Chapter 7 vs Chapter 13 Bankruptcy
Chapter 7 and Chapter 13 bankruptcy are the two most commonly filed types of bankruptcy. Each is a legal tool to assist you with debt relief if you're no longer able to keep up with your minimum payments.
During your initial consultation with a bankruptcy attorney at McKinney & Associates, they will help you discern which option is right for you, depending on your financial situation and goals for the future.
Though there are many differences between Chapter 7 and Chapter 13 bankruptcy, each grants the filer a fresh financial start in the form of a bankruptcy discharge. The discharge is a court order that permanently bans creditors from trying to collect money from you for the discharged debt.
Chapter 7 Bankruptcy
Chapter 7 bankruptcy filers generally get a discharge within 3-4 months after the bankruptcy petition is filed with the United States bankruptcy court.
Once your case is filed, creditors are not allowed to contact you. While bankruptcy law says you have to sell certain property to pay your unsecured creditors, if you are like many filers, you'll be able to keep all of your belongings. This is because bankruptcy exemptions limit what type of property can be used to pay creditors.
When Chapter 7 Is Better than Chapter 13
Chapter 7 is better if:
You only have unsecured debt, like credit card debt, medical bills, balances owed after a repossession, personal loans, etc.
You don't have a regular income or not enough income to cover your living expenses like housing and food.
You don't have any non-dischargeable debts like alimony or child support, or you're current with your payments on these obligations.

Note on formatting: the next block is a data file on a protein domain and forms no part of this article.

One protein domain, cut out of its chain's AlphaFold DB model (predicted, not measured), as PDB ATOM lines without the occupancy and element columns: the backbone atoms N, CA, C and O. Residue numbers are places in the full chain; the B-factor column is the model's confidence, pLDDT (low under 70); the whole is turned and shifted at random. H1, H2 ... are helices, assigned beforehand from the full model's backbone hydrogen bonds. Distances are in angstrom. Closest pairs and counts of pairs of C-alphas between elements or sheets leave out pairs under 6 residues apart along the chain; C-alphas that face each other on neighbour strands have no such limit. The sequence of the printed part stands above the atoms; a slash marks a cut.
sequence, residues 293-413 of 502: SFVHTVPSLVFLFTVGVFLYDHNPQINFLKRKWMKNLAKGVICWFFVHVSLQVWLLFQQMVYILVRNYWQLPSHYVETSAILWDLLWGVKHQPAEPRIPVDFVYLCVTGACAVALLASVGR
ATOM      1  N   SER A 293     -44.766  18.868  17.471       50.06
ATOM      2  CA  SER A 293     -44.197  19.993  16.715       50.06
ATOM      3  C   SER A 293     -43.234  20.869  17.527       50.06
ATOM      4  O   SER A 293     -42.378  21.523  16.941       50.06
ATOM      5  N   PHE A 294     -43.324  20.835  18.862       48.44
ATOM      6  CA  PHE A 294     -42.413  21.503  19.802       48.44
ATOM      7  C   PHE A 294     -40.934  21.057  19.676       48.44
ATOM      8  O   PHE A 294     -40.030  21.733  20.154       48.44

You're not able to commit to a repayment plan for at least the next 3 years.
Chapter 13 Bankruptcy
Chapter 13 bankruptcy involves a repayment plan for your creditors. Creditors can object to how much they will receive under the Chapter 13 plan, but once the bankruptcy court approves the plan, all of the affected creditors are bound by it. Importantly, the monthly payment is based on what you can afford to pay.
Unlike in Chapter 7, you may be able to reduce the interest rate and, in some cases even the balance owed, on your car loan by filing Chapter 13. And since creditors receive some money in a Chapter 13 bankruptcy, filers are not required to give up any non-exempt property. Debt that is not repaid is eliminated by a Chapter 13 bankruptcy discharge after the 3-5 year repayment plan is done.
When Chapter 13 is Better than Chapter 7
Chapter 13 is better if:
You want to keep property that is not protected by an exemption.
You are behind on your mortgage and want to catch up.
You have debts that cannot be discharged.
You have a car loan with a high interest rate or negative equity from a trade-in.
You have multiple mortgages.
You owe money to your ex-spouse from a property settlement.
Book Your Consultation
If you are ready to learn more about how bankruptcy could help you relieve your debt, call our office at 719-633-4541 to book your free initial consultation, or click the link to book online.